Skip to main content

Inspiring and leading innovation in education


 JCCS Students Thrive with Increased Access to Technology

​The effort to integrate more technology into the classroom for Juvenile Court and Community Schools (JCCS) students with a laptop for each student continues to move forward and prepare even more students for college and careers.

The technology rollout started about two years ago when teachers received professional development focused on integrating blended-learning opportunities for all students in San Diego County Office of Education’s JCCS program. The teachers who completed the rigorous eight- to 10-week Leading Edge Certification training received computers for each student in their class.

So far, about 65 percent of JCCS teachers have received the nationally recognized certification and about 1,400 laptops have been distributed. The goal is for all of the students in the court and community schools to have them by June.

“It’s important that all JCCS students have these opportunities, including those in our locked facilities as these skills can make the difference for their success,” said Dr. Dennis Danielson, a technology coordinator working with JCCS.

A key part of this process was supporting teachers to adopt new teaching and learning models and to plan for the purposeful integration of technology to their lessons. It’s not simply a matter of teaching class the same way but using computers instead of paper and pencil work.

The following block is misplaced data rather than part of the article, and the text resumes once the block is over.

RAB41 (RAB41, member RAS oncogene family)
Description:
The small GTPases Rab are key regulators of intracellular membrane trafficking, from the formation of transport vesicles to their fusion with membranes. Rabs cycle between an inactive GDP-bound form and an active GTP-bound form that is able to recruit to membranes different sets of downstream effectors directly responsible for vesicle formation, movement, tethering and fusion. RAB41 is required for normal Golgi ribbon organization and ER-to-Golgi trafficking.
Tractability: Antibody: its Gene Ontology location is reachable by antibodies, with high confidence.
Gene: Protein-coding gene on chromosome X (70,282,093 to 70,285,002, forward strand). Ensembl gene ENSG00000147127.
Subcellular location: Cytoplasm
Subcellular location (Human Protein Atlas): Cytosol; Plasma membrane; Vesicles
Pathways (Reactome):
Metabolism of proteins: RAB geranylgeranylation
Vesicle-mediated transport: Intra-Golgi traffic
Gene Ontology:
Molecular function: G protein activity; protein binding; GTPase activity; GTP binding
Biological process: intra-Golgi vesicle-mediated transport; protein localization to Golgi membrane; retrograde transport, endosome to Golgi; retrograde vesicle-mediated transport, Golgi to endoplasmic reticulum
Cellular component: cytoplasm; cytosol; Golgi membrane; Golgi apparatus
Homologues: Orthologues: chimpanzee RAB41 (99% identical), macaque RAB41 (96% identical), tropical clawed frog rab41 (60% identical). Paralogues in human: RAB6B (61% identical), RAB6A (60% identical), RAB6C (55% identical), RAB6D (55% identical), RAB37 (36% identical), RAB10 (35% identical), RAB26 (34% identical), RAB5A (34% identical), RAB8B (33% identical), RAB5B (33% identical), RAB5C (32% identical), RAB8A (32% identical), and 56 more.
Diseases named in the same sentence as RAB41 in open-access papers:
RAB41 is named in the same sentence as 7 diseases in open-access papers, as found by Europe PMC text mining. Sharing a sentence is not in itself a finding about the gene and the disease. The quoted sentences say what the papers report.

“The process is working to transform learning in the classroom from lower-level recall activities to more collaborative and creative projects,” Danielson said. “We’re seeing much greater student engagement and higher-level outcomes as the teachers are working collaboratively in professional learning communities. They are challenging students to think and work differently.”

JCCS students have already created thousands of electronic documents and presentations with the help of the increased access to online tools such as Google Apps for Education and the Haiku Learning Management System. This work includes internet-researched publications, team projects, animation, and videos that align Common Core State Standards.

Students have said that using the computers and online resources has helped make things more fun, efficient, and challenging.

"The work is harder, which is good for us,” said a student at North County Technology and Science Academy. “When we have to work harder our brains grow stronger."

Much of the success of the effort is the result of it being led by teachers and centered on students, said Jose Villarreal, senior director with JCCS.

Personnel from throughout the County Office of Education have helped with the planning and preparation of the effort, including Integrated Technology Services, Maintenance and Operations, and JCCS.

The process started by looking at what the teachers’ and students’ needs were and finding a device that would best serve them. Chromebooks were selected based on those needs.

Having access to the computers will help students in many ways. Not only will they learn important technology skills and have access to far more information than they have in the past, but the computers will also help boost students’ self-esteem and sense of responsibility.

“It’s a very positive thing for students,” Danielson said. “They see meaning and value in what they’re doing.”